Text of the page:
Joseph Moore (firstname.lastname@example.org)
Fri, 17 Nov 2000 16:09:14 -0800
I think that democratic schools work because the attitude towards children
they express is morally right - we're doing the right thing by respecting
our kids and recognizing their rights.
I merely tried to avoid moral language to make my observation in as general
terms as possible: that we don't intend to shape our kids like clay, but
rather allow them the freedom to shape themselves according to their own
genius. There are assumptions built into this that I would call moral, but I
thought it worth a try to see if it could be said without overt reference to
So I guess I don't see a split.
From: Alan Klein [mailto:Alan@klein.net]
Sent: Friday, November 17, 2000 3:25 PM
Subject: DSM: Re: Ambition and Humility
I wonder if we have another split among us. I suspect that there are those
who would agree with you, and would say that we believe in democratic
schools because, as you put it, "we have faith that kids will, if left free
to do it, learn whatever they feel is necessary. Further, we believe that an
environment of free choice helps kids become self-reliant, independent and
strong - and, most of all, happy."
On the other hand, I also suspect that there are those among us who believe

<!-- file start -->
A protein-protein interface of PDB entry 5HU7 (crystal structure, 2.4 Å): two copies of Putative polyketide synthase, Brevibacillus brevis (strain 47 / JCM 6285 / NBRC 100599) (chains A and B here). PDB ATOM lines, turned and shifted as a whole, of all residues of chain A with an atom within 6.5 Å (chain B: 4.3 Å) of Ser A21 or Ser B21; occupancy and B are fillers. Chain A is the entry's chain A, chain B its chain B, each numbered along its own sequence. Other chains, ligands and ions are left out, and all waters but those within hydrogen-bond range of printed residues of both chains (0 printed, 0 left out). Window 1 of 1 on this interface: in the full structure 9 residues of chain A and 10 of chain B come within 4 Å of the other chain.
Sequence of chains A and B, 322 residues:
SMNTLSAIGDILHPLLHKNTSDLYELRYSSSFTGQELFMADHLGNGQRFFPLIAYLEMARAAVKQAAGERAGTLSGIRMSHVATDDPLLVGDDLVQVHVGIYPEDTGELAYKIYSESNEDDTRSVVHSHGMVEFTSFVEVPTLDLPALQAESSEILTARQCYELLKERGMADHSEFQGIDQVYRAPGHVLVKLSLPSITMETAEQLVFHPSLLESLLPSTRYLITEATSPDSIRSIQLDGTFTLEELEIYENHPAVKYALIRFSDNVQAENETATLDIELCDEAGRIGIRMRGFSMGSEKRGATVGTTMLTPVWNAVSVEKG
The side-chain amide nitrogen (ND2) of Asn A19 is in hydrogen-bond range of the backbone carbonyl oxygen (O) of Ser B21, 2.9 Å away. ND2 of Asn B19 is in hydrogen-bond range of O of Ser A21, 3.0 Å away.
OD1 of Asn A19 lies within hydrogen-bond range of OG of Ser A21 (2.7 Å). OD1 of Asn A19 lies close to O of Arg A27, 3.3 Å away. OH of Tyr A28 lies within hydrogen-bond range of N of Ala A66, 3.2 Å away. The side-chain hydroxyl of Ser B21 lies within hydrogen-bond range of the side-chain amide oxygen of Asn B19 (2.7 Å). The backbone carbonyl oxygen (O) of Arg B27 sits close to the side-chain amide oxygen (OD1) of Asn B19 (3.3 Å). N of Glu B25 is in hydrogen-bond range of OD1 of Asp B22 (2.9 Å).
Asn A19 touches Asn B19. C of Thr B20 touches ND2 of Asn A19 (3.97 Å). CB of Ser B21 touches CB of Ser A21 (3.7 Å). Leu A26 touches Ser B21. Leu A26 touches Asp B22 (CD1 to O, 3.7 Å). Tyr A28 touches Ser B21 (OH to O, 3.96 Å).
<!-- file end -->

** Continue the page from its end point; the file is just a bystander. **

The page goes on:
in democratic schools, not because we think they work (though we might think
that), but because we believe that they are morally "right" in terms of how
we treat kids and other people.
I wonder what impact this split, if it exists, has on our discussions and
----- Original Message -----
From: Joseph Moore <email@example.com>
> It's not a theoretical argument, at least not any more - people can
> how a Sudbury schools works to how a traditional school works. But there
> theoretical (or philosophical) considerations: It is essential to the
> that we have faith that kids will, if left free to do it, learn whatever
> they feel is necessary. Further, we believe that an environment of free
> choice helps kids become self-reliant, independent and strong - and, most
> all, happy. Conversely, if you think it's the school's job to see to it
> kids turn out some particular way, you will end up infringing on the kids'
> innate freedom - and, if you lose that lesson, you've lost a major point
> the model.
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